good chemistry is complicated, and a little bit messy LW 

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I hope I'm understanding the problem. Regardless, it was an interesting puzzle (and a great question). I understand you to be saying that you want all possible merges of the combinations of set A with the combinations of set B. And I think that by mentioning the potential for overlap you're saying that any merge that would result in an overlap should be disqualified. I don't think it is sufficient to just generate all combinations of set A, and all combinations of set B, merge, and shuffle. That would not result in a result set of all possible nonoverlapping merges. My solution creates all possible combinations of set A (3 at a time), and then iterates over that list in an outer loop while merging all possible combinations of set B (taken 2 at a time) that don't result in an overlap of any elements. The implementation sacrifices speed efficiency in favor of memory efficiency; we never actually hold onto any full list of combinations of either set A or set B. We just use the iterators for each set. That means that the set B combination object will be created and destroyed on every iteration from set A. Here's the code:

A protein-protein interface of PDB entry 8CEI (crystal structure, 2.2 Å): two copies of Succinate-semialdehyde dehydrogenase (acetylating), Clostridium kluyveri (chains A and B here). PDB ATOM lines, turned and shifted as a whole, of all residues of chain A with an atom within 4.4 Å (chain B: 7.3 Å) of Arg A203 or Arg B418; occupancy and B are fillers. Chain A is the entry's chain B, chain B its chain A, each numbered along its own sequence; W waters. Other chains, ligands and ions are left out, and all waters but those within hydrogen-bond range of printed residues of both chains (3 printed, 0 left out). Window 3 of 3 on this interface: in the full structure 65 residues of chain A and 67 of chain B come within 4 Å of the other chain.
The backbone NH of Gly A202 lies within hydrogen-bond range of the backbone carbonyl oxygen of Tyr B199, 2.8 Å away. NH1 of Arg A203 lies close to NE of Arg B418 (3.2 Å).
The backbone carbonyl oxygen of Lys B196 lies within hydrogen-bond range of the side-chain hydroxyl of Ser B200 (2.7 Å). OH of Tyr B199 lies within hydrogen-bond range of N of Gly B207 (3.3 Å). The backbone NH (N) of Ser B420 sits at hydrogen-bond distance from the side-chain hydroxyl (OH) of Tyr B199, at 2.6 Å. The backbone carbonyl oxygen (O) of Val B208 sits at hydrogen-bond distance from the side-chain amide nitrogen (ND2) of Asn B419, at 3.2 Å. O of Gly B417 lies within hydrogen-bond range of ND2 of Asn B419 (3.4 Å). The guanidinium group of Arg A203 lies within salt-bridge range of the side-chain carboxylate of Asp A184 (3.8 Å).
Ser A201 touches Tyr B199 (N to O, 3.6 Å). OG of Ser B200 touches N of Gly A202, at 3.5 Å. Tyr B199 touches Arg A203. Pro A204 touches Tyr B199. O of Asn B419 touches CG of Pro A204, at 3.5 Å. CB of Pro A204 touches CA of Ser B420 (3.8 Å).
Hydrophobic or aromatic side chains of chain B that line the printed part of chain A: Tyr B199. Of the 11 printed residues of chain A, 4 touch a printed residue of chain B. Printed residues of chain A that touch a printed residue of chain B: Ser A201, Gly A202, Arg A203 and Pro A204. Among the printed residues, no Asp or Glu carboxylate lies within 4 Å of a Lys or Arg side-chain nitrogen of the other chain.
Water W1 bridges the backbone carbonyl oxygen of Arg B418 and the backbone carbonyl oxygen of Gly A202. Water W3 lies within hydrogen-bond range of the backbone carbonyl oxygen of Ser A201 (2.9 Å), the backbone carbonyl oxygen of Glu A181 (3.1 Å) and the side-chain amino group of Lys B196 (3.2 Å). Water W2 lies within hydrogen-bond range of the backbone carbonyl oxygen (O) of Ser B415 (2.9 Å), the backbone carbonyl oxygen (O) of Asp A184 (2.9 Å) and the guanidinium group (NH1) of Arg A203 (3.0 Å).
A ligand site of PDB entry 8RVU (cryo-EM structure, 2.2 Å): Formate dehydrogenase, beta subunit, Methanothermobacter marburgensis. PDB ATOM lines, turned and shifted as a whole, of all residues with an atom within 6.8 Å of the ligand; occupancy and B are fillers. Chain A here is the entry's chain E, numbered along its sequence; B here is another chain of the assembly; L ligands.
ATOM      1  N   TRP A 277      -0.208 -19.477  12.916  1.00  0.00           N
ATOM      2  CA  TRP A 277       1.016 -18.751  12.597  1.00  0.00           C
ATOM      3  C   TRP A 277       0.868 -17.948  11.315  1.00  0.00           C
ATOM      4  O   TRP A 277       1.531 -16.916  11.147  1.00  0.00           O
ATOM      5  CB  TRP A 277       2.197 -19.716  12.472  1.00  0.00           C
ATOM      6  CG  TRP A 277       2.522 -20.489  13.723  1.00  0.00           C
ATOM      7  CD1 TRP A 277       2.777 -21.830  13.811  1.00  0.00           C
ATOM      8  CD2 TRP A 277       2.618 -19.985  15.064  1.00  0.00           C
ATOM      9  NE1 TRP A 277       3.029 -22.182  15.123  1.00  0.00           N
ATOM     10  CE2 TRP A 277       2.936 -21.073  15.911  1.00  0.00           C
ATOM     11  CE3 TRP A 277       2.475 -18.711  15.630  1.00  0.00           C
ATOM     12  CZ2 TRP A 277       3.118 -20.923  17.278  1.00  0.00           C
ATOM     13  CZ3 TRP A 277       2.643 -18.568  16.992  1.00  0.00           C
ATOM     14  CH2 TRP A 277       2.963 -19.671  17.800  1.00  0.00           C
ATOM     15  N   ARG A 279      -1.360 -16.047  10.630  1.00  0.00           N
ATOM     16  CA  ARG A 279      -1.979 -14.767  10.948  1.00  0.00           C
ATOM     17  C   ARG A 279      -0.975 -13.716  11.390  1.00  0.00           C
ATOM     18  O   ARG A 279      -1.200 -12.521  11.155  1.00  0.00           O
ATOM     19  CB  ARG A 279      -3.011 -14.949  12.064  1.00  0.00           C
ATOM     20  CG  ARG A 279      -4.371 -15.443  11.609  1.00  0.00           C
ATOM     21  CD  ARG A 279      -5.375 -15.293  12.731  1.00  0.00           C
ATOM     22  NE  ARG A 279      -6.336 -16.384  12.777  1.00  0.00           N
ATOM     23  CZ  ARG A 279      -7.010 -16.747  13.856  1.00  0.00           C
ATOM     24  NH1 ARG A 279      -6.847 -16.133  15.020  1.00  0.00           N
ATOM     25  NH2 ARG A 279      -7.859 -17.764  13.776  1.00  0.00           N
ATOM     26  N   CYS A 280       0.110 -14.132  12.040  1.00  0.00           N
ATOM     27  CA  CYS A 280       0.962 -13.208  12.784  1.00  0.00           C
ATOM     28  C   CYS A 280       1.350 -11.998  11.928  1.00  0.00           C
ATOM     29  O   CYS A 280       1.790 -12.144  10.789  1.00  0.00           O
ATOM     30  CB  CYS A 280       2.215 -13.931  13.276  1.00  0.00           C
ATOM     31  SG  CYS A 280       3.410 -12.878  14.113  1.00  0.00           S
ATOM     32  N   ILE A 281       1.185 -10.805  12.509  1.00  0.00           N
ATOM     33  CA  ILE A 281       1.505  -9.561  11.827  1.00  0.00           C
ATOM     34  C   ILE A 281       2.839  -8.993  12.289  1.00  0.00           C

The run:
If overlaps between set A and set B are permitted, delete these three lines:
...and if I totally missed the boat I'm anxious to see a correct interpretation and the resulting solution code! :) Update: In the update to your original post, and further clarified in a message to me, I see that you may be needing to merge multiple sets of combinations (ie, more than just two). I don't see any solution that doesn't involve diving deeper and deeper into nested loops, driving your bigO complexity higher with each additional set of combinations. Is this just one way of approaching a more general problem that you're trying to solve? Dave In reply to Re: Multiple Combinatorics
by davido